The linguistics Department at McGill and the CRBLM jointly invite you to a talk by Prof. Mara Breen (Psychology, Holyoke College). There’s be a social dinner in the evening, please let me know in case you’re interested in attending!
Title: Hierarchical linguistic metric structure in speaking, listening, and reading
Friday, March 15, 3:30-5:00pm
Location: McGill College 2001, Room 461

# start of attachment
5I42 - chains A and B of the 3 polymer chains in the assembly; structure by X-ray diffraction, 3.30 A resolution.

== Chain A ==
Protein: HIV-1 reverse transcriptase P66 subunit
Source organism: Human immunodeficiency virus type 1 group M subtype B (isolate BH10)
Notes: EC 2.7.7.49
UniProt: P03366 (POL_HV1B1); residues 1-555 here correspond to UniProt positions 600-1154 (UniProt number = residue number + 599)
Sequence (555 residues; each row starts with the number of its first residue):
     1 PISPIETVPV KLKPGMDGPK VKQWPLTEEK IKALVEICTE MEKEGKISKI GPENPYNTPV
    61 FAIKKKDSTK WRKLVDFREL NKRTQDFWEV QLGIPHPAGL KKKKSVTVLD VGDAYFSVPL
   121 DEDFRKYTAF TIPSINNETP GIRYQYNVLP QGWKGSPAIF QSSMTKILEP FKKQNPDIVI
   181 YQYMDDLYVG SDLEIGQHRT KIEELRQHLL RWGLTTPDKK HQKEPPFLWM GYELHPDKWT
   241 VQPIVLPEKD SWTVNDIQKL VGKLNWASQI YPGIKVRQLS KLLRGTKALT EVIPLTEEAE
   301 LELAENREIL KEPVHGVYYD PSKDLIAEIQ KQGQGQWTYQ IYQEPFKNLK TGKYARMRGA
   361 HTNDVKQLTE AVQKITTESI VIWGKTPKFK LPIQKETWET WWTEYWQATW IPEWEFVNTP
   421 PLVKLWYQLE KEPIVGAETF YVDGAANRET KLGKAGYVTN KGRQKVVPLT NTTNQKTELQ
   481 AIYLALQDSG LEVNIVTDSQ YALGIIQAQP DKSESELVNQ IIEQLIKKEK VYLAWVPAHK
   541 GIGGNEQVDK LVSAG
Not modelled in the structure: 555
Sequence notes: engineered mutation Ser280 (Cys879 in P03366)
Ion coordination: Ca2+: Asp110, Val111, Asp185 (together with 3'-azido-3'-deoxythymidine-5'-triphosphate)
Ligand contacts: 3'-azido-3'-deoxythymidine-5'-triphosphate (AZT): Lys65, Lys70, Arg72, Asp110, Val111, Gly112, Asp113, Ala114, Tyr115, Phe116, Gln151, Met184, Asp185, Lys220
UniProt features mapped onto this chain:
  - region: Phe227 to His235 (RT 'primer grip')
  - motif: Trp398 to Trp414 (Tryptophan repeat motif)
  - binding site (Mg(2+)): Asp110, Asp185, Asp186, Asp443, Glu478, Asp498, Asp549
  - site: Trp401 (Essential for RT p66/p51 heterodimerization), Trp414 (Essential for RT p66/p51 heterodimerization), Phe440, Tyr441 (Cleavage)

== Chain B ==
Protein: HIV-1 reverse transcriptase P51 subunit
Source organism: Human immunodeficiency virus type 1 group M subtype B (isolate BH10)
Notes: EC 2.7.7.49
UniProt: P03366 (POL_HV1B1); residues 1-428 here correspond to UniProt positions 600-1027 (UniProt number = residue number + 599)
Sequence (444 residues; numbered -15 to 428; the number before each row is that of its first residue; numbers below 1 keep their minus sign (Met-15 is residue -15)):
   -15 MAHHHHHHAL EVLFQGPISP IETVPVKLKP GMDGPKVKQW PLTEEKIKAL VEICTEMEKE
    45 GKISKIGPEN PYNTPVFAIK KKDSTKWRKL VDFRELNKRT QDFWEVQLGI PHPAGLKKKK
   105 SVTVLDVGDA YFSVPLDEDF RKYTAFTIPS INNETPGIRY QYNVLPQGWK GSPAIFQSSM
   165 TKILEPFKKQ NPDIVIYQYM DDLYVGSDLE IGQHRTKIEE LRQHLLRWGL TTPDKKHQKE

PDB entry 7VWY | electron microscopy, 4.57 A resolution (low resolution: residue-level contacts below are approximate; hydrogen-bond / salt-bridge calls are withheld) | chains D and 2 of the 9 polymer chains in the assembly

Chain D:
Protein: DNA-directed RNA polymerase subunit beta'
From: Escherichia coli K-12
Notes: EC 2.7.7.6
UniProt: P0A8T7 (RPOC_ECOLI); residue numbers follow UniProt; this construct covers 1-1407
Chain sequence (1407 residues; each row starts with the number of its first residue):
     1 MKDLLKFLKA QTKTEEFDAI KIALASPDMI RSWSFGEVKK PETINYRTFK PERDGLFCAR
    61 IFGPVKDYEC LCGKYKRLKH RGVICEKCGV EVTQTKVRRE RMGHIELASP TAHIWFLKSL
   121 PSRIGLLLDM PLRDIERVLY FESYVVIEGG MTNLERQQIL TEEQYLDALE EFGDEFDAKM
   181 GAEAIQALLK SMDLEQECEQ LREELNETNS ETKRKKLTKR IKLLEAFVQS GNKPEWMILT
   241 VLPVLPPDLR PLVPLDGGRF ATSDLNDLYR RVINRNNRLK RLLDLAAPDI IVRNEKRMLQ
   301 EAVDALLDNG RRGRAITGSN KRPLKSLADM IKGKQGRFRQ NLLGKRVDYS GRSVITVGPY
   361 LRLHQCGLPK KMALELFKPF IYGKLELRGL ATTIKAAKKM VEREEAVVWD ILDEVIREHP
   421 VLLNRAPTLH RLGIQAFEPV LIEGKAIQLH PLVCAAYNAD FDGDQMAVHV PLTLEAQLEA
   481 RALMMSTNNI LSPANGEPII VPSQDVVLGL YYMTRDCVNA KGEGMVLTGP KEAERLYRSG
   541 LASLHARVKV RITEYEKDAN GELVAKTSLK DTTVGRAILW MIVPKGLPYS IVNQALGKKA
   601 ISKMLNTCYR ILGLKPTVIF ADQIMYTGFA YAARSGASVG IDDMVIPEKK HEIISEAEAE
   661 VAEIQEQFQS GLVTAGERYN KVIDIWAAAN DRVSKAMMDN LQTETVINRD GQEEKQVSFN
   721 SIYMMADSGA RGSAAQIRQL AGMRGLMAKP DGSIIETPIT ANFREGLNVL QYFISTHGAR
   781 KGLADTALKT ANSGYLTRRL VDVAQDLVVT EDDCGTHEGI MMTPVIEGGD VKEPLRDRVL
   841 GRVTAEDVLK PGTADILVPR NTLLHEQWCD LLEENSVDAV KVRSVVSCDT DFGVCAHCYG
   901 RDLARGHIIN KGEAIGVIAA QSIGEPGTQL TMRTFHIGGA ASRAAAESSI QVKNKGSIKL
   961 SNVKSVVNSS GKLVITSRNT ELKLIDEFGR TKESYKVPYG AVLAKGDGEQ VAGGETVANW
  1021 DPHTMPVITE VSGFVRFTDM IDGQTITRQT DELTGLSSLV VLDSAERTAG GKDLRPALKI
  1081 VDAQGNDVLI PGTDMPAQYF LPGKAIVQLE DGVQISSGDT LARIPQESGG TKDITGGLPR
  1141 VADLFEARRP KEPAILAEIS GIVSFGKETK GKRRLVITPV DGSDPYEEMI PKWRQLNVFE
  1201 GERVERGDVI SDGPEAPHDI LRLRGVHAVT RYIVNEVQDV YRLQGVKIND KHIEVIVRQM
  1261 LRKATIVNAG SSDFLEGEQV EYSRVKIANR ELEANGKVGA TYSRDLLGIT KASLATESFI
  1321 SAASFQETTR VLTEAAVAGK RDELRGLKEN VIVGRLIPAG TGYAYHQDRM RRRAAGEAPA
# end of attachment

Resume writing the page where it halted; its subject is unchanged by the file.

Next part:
ABSTRACT: In this talk, I will describe results from three experiments exploring how hierarchical timing regularities in language are realized by speakers, listeners, and readers. First, using a corpus of productions of Dr. Seuss’s The Cat in the Hat—a metrically and phonologically regular children’s book, we show that speakers’ word durations and intensities are accurately predicted by models of linguistic and musical meter, respectively, demonstrating that listeners to these texts receive consistent acoustic cues to hierarchical metric structure. In a second experiment, we recorded event-related potentials (ERPs) as participants listened to an isochronous, non-intensity-varying text-to-speech rendition of The Cat in the Hat. Pilot ERP results reveal electrophysiological indices of metric processing, demonstrating top-down realization of metric structure even in the absence of explicit prosodic cues. In a third experiment, we recorded ERPs while participants silently read metrically regular rhyming couplets where the final word sometimes mismatched the metric or prosodic context. These mismatches elicited ERP patterns similar to neurocognitive responses observed in listening experiments. In sum, these results demonstrate similarities in perceived and simulated hierarchical timing processes in listening and reading and help explain the processes by which listeners use predictable metric structure to facilitate speech segmentation and comprehension.